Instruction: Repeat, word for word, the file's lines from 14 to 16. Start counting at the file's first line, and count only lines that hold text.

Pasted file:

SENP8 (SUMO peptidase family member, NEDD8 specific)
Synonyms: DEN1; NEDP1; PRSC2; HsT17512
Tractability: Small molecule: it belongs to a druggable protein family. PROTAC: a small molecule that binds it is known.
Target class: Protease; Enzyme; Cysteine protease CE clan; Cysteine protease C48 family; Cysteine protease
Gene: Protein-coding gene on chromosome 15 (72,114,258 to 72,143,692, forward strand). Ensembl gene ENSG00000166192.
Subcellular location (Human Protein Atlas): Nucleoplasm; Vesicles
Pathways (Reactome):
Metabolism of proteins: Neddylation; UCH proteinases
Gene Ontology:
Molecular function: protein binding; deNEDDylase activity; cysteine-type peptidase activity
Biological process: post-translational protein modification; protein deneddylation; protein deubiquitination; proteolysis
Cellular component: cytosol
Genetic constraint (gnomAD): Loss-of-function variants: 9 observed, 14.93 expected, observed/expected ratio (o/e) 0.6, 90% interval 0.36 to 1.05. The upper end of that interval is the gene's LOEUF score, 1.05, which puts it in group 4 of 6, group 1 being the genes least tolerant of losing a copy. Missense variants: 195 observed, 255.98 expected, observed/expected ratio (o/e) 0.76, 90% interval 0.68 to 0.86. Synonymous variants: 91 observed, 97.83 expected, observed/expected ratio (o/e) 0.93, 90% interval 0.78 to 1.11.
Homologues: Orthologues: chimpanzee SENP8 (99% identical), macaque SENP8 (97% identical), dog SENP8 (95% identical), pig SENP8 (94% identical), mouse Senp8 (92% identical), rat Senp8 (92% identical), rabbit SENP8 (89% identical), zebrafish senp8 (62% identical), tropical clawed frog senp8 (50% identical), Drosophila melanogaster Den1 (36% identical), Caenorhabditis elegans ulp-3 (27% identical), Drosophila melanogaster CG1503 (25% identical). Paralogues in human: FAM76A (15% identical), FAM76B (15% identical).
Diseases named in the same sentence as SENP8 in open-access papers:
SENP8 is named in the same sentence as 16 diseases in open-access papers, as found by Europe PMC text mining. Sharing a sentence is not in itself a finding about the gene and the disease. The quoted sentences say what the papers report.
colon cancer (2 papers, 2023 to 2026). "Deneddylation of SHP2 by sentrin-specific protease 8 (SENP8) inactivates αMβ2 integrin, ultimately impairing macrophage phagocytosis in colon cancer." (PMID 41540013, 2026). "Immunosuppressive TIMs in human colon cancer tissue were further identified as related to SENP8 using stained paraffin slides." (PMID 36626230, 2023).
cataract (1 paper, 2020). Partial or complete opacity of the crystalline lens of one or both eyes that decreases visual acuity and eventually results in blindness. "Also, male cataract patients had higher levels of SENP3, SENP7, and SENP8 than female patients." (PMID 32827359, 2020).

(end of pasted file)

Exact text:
Homologues: Orthologues: chimpanzee SENP8 (99% identical), macaque SENP8 (97% identical), dog SENP8 (95% identical), pig SENP8 (94% identical), mouse Senp8 (92% identical), rat Senp8 (92% identical), rabbit SENP8 (89% identical), zebrafish senp8 (62% identical), tropical clawed frog senp8 (50% identical), Drosophila melanogaster Den1 (36% identical), Caenorhabditis elegans ulp-3 (27% identical), Drosophila melanogaster CG1503 (25% identical). Paralogues in human: FAM76A (15% identical), FAM76B (15% identical).
Diseases named in the same sentence as SENP8 in open-access papers:
SENP8 is named in the same sentence as 16 diseases in open-access papers, as found by Europe PMC text mining. Sharing a sentence is not in itself a finding about the gene and the disease. The quoted sentences say what the papers report.